Brook Lopez really stepped his game up in game six.
He finished with 18 points, nine rebounds, and three blocked shots in 34 minutes. Oddly enough, he failed to hit a three-pointer yesterday. This was a tough series for Lopez as Toronto did a good job at negating his impact after his game one explosion. It’s hard to be disappointed with how Splash Mountain played last night, specifically on the defensive end. He helped Milwaukee stay within striking distance in the fourth quarter when it looked like Toronto was about to put them to bed. On top of the blocked shots, he did a great job at contesting shots at the rim and not letting Toronto get easy looks. However, the amount of offensive rebounds the Raptors got late in game five and last night is just inexcusable. Milwaukee was the best rebounding team in the NBA during the regular season, and to see them get out-worked in that regard especially in crunch time made my stomach queasy. Not all of the onus falls on Lopez as rebounding is a team effort, but as the anchor of the defense, I doubt he’s too thrilled with his performance on the glass.
- Malcolm Brogdon was quiet in his 31 minutes of action. He made 3-of-6 shots for 10 points and really did not do much else. He also did not help his cause on the defensive end as he got blown by multiple times and also blew a few assignments on the perimeter.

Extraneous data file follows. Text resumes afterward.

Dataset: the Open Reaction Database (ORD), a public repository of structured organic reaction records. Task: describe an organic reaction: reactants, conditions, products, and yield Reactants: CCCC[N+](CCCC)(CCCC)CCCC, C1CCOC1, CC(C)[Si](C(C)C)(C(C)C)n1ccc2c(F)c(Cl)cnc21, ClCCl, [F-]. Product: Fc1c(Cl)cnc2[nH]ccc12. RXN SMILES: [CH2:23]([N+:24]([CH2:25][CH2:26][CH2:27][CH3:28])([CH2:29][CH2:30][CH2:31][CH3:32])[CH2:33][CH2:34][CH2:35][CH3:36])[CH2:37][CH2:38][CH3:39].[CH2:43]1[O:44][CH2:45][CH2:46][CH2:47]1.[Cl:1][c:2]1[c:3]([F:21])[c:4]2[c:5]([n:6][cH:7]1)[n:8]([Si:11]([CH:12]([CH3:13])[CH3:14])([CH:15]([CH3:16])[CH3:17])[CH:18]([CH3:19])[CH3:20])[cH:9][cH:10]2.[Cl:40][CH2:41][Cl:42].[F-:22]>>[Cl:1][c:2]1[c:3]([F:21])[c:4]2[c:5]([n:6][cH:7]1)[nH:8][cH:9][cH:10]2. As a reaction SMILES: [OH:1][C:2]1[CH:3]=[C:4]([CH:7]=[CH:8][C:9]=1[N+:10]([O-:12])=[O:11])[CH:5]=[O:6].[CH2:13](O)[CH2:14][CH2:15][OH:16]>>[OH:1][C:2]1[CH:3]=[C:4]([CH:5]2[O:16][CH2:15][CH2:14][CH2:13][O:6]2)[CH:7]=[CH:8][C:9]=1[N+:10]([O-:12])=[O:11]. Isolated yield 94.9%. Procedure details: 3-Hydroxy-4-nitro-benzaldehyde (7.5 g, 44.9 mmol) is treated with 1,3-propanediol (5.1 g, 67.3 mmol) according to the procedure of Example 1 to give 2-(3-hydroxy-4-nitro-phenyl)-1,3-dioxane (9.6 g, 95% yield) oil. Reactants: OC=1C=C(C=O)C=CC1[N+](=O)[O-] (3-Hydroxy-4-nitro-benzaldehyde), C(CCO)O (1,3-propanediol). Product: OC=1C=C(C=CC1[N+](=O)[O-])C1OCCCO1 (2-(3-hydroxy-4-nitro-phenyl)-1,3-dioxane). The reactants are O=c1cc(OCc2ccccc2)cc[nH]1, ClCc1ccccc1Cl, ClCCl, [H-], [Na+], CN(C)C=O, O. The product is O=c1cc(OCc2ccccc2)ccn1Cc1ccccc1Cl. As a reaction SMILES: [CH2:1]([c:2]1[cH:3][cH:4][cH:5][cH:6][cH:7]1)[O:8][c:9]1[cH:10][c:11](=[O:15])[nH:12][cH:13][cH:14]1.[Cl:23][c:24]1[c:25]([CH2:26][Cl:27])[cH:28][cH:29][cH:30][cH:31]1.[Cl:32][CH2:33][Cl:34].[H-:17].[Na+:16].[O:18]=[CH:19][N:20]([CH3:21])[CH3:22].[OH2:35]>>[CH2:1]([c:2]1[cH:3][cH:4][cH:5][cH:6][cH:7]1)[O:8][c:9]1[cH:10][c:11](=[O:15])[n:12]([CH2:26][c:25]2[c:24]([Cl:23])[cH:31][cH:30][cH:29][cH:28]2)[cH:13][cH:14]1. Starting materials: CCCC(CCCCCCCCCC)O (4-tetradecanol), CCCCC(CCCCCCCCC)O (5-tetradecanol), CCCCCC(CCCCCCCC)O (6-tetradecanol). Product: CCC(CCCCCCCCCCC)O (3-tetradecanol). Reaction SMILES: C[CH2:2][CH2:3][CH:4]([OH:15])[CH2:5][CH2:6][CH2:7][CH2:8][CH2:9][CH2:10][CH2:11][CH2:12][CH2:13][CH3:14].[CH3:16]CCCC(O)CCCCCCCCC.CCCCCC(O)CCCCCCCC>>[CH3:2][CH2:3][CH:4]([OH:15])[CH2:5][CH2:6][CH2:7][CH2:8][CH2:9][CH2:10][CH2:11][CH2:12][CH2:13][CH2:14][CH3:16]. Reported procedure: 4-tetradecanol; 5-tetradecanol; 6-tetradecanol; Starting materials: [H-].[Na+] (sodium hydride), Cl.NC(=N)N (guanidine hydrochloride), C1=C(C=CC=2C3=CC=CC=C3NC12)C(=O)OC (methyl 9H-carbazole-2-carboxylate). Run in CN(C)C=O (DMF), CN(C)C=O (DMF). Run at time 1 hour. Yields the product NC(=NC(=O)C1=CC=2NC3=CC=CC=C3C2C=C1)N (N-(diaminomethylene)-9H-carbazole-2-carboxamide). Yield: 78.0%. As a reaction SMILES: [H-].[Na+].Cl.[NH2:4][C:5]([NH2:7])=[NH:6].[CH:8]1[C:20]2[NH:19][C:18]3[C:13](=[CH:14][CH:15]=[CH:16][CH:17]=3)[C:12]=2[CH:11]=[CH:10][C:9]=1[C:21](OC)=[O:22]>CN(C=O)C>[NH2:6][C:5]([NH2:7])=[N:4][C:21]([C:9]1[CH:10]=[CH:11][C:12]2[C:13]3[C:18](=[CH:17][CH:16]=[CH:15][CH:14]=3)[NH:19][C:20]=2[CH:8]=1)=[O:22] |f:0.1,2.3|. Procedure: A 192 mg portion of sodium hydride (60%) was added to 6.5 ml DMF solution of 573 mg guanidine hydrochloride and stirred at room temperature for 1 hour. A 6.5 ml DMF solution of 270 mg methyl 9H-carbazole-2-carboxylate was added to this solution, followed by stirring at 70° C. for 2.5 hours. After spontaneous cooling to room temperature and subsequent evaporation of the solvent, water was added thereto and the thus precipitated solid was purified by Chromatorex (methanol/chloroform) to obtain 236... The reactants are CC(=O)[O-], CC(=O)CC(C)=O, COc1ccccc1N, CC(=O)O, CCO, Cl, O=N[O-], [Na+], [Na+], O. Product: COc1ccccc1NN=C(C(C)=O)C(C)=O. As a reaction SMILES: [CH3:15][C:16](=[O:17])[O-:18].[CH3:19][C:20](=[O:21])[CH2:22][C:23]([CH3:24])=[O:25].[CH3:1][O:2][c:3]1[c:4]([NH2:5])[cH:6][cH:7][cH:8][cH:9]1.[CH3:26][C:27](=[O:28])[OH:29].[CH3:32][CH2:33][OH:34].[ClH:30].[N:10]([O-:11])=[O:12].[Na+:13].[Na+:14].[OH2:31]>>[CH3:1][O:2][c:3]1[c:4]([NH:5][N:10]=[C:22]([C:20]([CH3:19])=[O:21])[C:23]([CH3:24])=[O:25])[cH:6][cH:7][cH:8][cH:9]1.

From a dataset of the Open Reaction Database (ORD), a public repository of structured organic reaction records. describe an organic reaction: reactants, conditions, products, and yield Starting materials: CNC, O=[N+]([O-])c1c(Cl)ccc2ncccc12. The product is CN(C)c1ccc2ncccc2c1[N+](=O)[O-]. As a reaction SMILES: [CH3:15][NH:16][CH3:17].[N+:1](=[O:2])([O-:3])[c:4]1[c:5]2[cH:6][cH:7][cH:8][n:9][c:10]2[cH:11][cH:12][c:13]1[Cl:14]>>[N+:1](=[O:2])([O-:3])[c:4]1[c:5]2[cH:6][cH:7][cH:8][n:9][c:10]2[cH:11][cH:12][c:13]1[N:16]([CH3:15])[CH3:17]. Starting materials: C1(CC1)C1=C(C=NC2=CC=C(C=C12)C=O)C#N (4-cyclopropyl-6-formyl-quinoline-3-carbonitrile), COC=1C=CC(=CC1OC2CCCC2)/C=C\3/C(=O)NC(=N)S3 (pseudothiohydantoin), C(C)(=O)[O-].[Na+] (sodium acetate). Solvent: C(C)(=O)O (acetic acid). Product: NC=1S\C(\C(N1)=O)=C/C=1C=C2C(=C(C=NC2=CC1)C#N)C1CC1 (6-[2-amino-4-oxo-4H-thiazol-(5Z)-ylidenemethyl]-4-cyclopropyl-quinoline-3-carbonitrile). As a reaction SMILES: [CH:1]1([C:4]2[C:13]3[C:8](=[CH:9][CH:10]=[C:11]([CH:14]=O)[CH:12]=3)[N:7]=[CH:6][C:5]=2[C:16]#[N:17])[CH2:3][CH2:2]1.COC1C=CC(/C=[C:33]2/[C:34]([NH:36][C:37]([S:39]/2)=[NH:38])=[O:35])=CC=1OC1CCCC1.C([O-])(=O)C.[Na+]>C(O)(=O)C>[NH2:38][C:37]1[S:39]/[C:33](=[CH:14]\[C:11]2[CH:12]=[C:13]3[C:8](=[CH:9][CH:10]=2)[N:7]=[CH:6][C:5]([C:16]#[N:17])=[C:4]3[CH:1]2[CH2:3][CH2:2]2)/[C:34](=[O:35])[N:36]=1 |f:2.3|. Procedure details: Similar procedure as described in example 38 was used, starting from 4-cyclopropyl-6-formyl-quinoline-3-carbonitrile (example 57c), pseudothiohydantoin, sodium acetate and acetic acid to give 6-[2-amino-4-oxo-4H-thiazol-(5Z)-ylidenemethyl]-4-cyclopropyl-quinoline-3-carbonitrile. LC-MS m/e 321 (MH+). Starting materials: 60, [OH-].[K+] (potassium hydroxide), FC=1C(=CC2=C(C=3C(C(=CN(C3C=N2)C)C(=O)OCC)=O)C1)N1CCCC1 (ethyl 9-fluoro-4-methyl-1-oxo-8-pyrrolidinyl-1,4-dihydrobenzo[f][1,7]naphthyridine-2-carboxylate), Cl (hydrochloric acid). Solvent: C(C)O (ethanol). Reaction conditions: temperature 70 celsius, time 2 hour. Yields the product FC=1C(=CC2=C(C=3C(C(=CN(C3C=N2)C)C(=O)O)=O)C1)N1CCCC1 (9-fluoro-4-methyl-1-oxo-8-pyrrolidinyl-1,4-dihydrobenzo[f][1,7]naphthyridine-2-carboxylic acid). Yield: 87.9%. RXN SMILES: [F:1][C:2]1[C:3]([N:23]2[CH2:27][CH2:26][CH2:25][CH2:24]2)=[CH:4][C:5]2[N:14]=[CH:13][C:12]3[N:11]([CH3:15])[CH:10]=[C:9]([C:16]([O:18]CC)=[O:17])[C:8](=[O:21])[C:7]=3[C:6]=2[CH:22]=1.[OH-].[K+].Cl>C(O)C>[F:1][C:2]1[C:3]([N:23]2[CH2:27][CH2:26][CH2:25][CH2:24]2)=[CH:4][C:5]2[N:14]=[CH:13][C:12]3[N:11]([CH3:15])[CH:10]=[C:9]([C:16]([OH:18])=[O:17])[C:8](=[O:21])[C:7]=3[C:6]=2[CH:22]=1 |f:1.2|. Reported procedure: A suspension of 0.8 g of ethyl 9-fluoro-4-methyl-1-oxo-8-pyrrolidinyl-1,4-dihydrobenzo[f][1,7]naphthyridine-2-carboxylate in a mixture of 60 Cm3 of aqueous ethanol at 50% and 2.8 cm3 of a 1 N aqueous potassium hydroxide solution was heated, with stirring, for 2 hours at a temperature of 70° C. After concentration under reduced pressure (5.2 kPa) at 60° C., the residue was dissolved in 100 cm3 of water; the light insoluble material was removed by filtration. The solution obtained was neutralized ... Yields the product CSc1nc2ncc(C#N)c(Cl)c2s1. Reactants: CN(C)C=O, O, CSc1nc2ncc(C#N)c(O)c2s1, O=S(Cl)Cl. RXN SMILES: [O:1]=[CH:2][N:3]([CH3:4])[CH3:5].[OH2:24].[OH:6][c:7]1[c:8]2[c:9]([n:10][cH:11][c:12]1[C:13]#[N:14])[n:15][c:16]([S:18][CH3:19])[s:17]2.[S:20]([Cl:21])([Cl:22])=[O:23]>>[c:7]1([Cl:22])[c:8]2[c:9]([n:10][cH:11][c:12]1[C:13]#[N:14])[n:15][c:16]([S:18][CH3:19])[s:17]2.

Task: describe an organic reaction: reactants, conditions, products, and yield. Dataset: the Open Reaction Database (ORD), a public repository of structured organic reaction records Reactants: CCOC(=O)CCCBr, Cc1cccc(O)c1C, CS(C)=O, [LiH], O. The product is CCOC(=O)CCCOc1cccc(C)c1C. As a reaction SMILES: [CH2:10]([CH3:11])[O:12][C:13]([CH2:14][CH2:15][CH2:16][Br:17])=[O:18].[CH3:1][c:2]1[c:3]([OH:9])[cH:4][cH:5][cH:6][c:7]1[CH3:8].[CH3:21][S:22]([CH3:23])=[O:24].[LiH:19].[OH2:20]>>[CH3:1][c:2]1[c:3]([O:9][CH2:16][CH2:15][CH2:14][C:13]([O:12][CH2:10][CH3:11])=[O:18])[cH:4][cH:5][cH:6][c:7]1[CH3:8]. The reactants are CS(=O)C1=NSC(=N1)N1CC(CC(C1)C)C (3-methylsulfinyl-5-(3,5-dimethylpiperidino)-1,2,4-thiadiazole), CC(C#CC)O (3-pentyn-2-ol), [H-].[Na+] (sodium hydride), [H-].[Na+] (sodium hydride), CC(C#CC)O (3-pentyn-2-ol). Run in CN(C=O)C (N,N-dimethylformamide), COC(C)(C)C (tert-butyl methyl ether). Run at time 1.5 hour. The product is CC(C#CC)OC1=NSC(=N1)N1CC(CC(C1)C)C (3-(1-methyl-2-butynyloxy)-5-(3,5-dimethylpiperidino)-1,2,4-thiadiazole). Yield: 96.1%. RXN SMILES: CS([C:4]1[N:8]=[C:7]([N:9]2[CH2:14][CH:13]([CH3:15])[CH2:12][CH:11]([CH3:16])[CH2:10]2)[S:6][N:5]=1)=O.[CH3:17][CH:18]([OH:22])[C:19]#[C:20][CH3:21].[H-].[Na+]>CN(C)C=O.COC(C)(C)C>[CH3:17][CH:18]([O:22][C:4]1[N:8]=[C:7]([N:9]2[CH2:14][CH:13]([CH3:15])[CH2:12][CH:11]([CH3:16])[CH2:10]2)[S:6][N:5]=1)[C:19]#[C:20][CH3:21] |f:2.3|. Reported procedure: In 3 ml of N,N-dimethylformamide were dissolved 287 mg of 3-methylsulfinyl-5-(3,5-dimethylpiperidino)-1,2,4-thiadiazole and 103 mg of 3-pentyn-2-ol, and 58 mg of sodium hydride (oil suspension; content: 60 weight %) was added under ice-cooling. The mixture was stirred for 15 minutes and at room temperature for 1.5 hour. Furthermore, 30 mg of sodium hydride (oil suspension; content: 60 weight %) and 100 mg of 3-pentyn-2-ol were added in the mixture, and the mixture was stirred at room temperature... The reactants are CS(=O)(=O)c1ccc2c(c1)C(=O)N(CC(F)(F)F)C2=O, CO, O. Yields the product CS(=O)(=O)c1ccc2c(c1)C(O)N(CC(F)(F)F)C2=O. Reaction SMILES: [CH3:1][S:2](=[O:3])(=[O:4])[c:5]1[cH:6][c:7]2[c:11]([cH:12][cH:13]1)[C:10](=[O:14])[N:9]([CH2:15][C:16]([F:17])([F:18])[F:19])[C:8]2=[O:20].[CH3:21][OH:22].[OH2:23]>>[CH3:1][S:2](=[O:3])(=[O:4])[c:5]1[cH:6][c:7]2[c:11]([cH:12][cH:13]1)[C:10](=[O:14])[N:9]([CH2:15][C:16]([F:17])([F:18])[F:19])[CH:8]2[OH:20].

- Khris Middleton scored 14 points and nailed 4-of-8 three-pointers in last night’s loss. Simply put, Middleton had arguably the toughest assignment out of anyone on the Milwaukee Bucks. Not only did he have to guard Kawhi Leonard for the majority of the series, but he also had to deal with being guarded by the Klaw and Danny Green. These are two of the best perimeter defenders in the game. While Middleton’s offensive game wasn’t as explosive, his facilitation throughout the ECF was on point. He was constantly looking at creating for his teammates and when you are struggling with your shot, that’s pretty much all you can ask of him. A cornerstone to the Bucks success here’s to hoping he’ll be in a Bucks uniform in the season opener next season.
- Ersan Ilyasova gave us a bit of a “vintage” Ersan game yesterday. He came off the bench and scored 13 points in 22 minutes. His shooting played a big part in Milwaukee building a double-digit lead in the first half. Without his contributions, this game would have been a blowout.
- George Hill shot 4-of-10 from the floor for 10 points and not much else. The way he played throughout the postseason was just phenomenal. He showed why he’s a leader and why the Bucks should hope he returns to the Bucks next season. Although game six was not his best performance, the Bucks would probably not have been here if it wasn’t for how he played against the Pistons and Celtics.
- In the last three games, Fred VanVleet nailed 14 three-pointers. For that to happen against the Bucks in the Eastern Conference Finals feels pretty #onbrand to me.
This officially marks the end of my first season covering the Milwaukee Bucks for Brew Hoop. I would like to thank all of you for reading and giving me feedback throughout this season. We would not be what we are today without the loyal fans of BH, so hats off to all of you in the comment section! Don’t cry cause it’s over, smile because it happened. Go Bucks!